Global Trade and the Challenges of Intellectual Property

Global Trade and the Challenges of Intellectual Property

by John F. Di Leo

October 15, 2018 A.D.


As the Trump administration has focused heavily on trade this year, it has been instructive to note the weight that has been placed on intellectual property, in both the negotiations and the results.

The new USMCA treaty – the intended replacement for NAFTA – includes a whole chapter on intellectual property (IP).  2018’s wave after wave of punitive tariffs on Chinese goods, too, have been imposed in an effort to stem not only the loss of American jobs to China, but the loss of American how-to as well.

Even the new layers of 10% and 25% additional tariffs on raw materials of steel and aluminum, generally dismissed as job protection efforts, are actually designed, at least in part, to help keep the technology associated with such materials here in the United States.

In the USMCA, the new intellectual property chapter focuses carefully on all aspects of IP: copyright on music, books, and film… Patents on products and technology… trademarks for companies and their brands.  Unlike the “Rules of Origin” portion of the agreement, which only applies to the goods for which users seek duty free benefits, the IP section applies to everything, and is a condition of each country’s participation. If Mexico and Canada wanted a trade deal, they had to agree to step up their respect for our IP rights across the board, and to promise to enforce them.

This is a good thing; and no one should diminish its value, as far as it goes. If the USMCA is ratified by all three countries, and goes into effect in 2019 as expected, that will be good for IP rights in North America, particularly since it’s part of the template for the several other free trade agreements that this administration hopes to establish in the coming years.

Existing protections

 Now, this isn’t completely new to US trade policy.  It’s not like the government just discovered IP yesterday.  We have long had some tools in place in these areas, because these risks have plagued us for a long, long time.

There are people who send designs to clothing customizers, unaware that those designs aren’t yet in the public domain.  There are people who hire overseas fabricators, giving them their own designs to assemble, unaware that those fabricators will make twice as many, one batch to fulfill the contract and a second batch to secretly sell on the side.  There are overseas plants that have engineers working around the clock to reverse-engineer every product they can make a buck on, either by selling their own versions under their own name or by shamelessly stealing the logo and passing them off as legitimate.  If there is IP in the world, there are people who will figure out a way to steal it; the challenge is to make it harder to do, and to increase the penalties when it’s caught.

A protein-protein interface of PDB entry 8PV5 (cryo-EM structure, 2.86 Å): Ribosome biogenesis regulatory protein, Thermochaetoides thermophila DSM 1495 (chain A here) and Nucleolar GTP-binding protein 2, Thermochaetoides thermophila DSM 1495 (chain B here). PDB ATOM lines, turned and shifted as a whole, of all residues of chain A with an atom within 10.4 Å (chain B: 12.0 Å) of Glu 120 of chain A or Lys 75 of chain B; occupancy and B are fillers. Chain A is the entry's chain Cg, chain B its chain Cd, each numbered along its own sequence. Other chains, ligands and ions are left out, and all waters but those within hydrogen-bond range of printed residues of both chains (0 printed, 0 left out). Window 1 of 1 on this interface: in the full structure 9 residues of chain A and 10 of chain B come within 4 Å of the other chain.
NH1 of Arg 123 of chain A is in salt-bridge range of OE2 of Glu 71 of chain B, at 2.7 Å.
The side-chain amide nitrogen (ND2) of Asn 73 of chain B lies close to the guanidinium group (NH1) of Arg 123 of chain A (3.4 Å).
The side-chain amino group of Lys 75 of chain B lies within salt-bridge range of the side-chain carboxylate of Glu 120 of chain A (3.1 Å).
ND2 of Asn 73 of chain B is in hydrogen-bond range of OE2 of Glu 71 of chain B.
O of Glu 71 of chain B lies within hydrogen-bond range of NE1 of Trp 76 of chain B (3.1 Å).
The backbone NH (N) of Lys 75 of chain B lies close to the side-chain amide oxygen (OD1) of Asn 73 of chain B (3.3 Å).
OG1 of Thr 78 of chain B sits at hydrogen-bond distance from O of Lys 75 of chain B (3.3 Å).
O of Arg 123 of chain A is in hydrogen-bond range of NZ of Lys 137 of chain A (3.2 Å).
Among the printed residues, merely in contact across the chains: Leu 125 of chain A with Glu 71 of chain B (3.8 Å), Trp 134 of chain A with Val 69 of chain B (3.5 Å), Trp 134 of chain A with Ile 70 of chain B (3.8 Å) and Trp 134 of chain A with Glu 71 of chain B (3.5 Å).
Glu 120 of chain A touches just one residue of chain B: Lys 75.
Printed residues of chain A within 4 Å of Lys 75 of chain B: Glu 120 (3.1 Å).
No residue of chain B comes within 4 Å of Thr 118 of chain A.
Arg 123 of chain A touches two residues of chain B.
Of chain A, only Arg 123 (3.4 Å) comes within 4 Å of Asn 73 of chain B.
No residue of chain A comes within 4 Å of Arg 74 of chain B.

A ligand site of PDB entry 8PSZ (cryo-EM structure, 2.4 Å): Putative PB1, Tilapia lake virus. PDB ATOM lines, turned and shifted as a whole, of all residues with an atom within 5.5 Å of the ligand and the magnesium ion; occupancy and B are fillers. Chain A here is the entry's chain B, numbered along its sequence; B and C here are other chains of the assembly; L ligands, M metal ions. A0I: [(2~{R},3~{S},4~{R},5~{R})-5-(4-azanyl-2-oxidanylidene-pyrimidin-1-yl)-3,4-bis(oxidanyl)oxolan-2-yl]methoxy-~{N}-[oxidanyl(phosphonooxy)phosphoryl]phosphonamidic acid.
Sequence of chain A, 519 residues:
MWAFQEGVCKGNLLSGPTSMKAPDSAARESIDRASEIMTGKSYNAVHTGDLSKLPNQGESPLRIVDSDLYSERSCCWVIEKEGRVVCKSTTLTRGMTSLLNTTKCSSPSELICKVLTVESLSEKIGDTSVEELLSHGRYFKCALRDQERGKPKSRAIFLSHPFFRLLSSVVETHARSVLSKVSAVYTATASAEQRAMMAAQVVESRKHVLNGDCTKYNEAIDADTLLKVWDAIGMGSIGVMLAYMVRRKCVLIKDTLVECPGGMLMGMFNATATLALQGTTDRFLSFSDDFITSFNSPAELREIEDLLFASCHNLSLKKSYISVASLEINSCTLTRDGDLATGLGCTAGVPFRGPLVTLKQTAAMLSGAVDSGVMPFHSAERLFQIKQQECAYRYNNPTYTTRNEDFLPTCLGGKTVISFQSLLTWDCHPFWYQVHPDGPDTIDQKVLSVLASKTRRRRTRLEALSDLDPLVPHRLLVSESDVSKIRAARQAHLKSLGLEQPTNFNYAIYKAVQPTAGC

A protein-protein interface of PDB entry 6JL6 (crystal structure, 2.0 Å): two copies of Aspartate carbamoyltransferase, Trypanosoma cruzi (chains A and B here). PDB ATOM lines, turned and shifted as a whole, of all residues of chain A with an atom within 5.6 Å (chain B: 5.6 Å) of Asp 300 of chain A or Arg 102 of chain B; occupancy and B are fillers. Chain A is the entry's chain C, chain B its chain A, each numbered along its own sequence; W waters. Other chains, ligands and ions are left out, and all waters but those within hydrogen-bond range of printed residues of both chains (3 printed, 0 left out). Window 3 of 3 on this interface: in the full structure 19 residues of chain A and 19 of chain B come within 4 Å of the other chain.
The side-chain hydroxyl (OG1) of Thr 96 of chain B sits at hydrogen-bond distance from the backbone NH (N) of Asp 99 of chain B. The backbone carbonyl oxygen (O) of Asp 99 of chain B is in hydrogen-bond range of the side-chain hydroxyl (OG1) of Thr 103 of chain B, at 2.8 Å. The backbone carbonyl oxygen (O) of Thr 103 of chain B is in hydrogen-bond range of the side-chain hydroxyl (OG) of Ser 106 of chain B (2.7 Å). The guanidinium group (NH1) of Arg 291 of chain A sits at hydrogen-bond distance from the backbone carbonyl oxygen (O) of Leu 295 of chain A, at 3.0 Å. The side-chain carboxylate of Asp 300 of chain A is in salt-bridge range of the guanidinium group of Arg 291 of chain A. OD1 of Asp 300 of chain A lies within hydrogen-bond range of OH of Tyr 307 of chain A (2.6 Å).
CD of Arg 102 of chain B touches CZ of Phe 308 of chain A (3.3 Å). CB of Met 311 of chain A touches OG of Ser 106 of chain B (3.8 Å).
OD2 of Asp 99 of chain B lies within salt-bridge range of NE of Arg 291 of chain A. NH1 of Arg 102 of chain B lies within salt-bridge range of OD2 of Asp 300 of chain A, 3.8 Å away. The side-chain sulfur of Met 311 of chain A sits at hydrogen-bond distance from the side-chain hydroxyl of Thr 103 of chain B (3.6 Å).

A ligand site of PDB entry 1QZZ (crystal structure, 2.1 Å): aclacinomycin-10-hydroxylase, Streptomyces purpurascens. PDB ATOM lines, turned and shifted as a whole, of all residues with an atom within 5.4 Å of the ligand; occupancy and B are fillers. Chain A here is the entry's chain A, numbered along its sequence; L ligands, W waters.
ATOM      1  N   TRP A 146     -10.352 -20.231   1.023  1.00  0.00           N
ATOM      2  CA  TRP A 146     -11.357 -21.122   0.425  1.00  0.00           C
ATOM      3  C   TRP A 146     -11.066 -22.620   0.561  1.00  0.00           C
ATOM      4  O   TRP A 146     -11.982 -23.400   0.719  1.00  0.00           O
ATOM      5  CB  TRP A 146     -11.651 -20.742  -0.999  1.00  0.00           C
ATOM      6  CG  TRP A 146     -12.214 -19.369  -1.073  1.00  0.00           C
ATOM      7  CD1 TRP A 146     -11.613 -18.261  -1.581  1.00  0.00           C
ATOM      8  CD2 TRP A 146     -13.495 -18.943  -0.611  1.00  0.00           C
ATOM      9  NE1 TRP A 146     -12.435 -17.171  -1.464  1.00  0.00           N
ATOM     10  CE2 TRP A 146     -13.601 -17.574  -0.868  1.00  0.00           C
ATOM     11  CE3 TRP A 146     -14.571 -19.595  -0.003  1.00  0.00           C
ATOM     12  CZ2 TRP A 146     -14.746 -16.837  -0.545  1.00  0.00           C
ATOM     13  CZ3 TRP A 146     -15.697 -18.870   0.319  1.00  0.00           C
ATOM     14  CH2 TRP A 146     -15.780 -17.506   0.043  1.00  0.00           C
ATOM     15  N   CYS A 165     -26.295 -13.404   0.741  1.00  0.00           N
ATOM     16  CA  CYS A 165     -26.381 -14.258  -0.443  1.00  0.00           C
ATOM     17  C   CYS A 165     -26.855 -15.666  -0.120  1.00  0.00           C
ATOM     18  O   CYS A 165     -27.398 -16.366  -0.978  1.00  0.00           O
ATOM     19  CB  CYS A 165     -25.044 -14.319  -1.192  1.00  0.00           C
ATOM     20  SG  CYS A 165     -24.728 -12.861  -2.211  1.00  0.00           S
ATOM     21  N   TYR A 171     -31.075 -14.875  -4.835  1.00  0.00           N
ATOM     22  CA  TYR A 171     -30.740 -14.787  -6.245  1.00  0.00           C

One example of the many IP tools the US government has long provided is the US Customs service’s ongoing invitation to the holders of copyrights and trademarks to register them with Customs, so that Customs can build a license review into the Customs clearance process on importations.

Let’s say, for example, that the Walt Disney Company registered their trademarks with Customs. A store imports hundreds of T-shirts, sweatshirts, and toys bearing Disney logos or likenesses.  Customs will now require that importer to provide copies of his license with Walt Disney, demonstrating his right to import the product… or demonstrating Disney’s permission authorizing the foreign manufacturer to produce them in the first place.

The utility of any such tool is limited.  In this case, the tool is dependent upon Customs discovering the presence of a registered logo or likeness in the first place. Since Customs only physically inspects a fraction of imported goods, and only a percentage of the documents they see would mention such a trademark, this license checkpoint is good, but not perfect.  Many unauthorized knock-offs continue to get through every day (though Customs does catch a surprising amount).

Another of Customs’ ongoing efforts to protect American IP is on the financial side, in one of the more challenging aspects of Customs valuation regulations, one known as the Dutiable Assist.

To put it briefly, Customs duties are assessed on the true Customs value of the imported good, which may not be the price on an importer’s invoice.  This Customs value – the “entered value for Customs purposes” – includes not only the invoice price of the product, but also any additional cost or value that the importer has directly (or indirectly) provided to his foreign vendor at no charge (or reduced charge), which contributed to the production or value of the imported good.

In other words, if we import a part that required injection molding, and we sent the mold to the foreign vendor, then the delivered value of that mold must be added to the invoice price of the goods, when we calculate our import duties.  Or if we hired a foreign engineering firm, directing that firm to provide technology to the foreign vendor, then that provision too is a dutiable assist, and must be added to the invoice value of the goods so that appropriately higher duties are assessed.